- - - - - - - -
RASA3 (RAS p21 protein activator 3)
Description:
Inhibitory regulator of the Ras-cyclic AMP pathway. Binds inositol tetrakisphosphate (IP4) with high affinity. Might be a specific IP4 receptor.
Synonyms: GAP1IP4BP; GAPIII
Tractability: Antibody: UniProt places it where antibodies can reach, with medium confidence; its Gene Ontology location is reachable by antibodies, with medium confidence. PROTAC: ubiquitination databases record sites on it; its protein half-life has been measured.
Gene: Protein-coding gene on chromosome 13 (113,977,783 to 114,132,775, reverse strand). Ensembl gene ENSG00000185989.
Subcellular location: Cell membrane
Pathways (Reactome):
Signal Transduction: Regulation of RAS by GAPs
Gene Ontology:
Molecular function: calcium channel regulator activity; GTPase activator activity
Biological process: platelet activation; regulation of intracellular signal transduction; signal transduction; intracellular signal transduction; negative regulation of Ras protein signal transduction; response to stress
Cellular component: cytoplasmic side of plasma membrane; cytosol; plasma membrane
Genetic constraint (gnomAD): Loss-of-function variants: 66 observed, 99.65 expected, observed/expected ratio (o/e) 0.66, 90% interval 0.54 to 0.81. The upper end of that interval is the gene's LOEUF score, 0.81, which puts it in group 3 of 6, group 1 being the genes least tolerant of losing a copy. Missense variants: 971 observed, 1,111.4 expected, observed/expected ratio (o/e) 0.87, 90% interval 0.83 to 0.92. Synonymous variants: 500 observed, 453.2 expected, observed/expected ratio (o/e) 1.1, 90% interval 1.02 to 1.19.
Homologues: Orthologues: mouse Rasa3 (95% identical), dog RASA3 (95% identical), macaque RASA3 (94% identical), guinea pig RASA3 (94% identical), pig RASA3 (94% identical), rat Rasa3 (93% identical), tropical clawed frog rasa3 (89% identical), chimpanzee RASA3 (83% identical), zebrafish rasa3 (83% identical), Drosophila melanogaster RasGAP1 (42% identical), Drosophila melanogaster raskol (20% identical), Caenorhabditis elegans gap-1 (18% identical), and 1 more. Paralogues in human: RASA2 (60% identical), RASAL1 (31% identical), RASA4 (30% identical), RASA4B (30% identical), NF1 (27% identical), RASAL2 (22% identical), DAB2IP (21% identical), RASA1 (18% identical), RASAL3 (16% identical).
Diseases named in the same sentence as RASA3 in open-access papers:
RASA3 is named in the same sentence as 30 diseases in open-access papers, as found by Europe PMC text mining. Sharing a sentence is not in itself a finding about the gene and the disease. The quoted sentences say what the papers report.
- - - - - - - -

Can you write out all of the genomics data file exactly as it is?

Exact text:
RASA3 (RAS p21 protein activator 3)
Description:
Inhibitory regulator of the Ras-cyclic AMP pathway. Binds inositol tetrakisphosphate (IP4) with high affinity. Might be a specific IP4 receptor.
Synonyms: GAP1IP4BP; GAPIII
Tractability: Antibody: UniProt places it where antibodies can reach, with medium confidence; its Gene Ontology location is reachable by antibodies, with medium confidence. PROTAC: ubiquitination databases record sites on it; its protein half-life has been measured.
Gene: Protein-coding gene on chromosome 13 (113,977,783 to 114,132,775, reverse strand). Ensembl gene ENSG00000185989.
Subcellular location: Cell membrane
Pathways (Reactome):
Signal Transduction: Regulation of RAS by GAPs
Gene Ontology:
Molecular function: calcium channel regulator activity; GTPase activator activity
Biological process: platelet activation; regulation of intracellular signal transduction; signal transduction; intracellular signal transduction; negative regulation of Ras protein signal transduction; response to stress
Cellular component: cytoplasmic side of plasma membrane; cytosol; plasma membrane
Genetic constraint (gnomAD): Loss-of-function variants: 66 observed, 99.65 expected, observed/expected ratio (o/e) 0.66, 90% interval 0.54 to 0.81. The upper end of that interval is the gene's LOEUF score, 0.81, which puts it in group 3 of 6, group 1 being the genes least tolerant of losing a copy. Missense variants: 971 observed, 1,111.4 expected, observed/expected ratio (o/e) 0.87, 90% interval 0.83 to 0.92. Synonymous variants: 500 observed, 453.2 expected, observed/expected ratio (o/e) 1.1, 90% interval 1.02 to 1.19.
Homologues: Orthologues: mouse Rasa3 (95% identical), dog RASA3 (95% identical), macaque RASA3 (94% identical), guinea pig RASA3 (94% identical), pig RASA3 (94% identical), rat Rasa3 (93% identical), tropical clawed frog rasa3 (89% identical), chimpanzee RASA3 (83% identical), zebrafish rasa3 (83% identical), Drosophila melanogaster RasGAP1 (42% identical), Drosophila melanogaster raskol (20% identical), Caenorhabditis elegans gap-1 (18% identical), and 1 more. Paralogues in human: RASA2 (60% identical), RASAL1 (31% identical), RASA4 (30% identical), RASA4B (30% identical), NF1 (27% identical), RASAL2 (22% identical), DAB2IP (21% identical), RASA1 (18% identical), RASAL3 (16% identical).
Diseases named in the same sentence as RASA3 in open-access papers:
RASA3 is named in the same sentence as 30 diseases in open-access papers, as found by Europe PMC text mining. Sharing a sentence is not in itself a finding about the gene and the disease. The quoted sentences say what the papers report.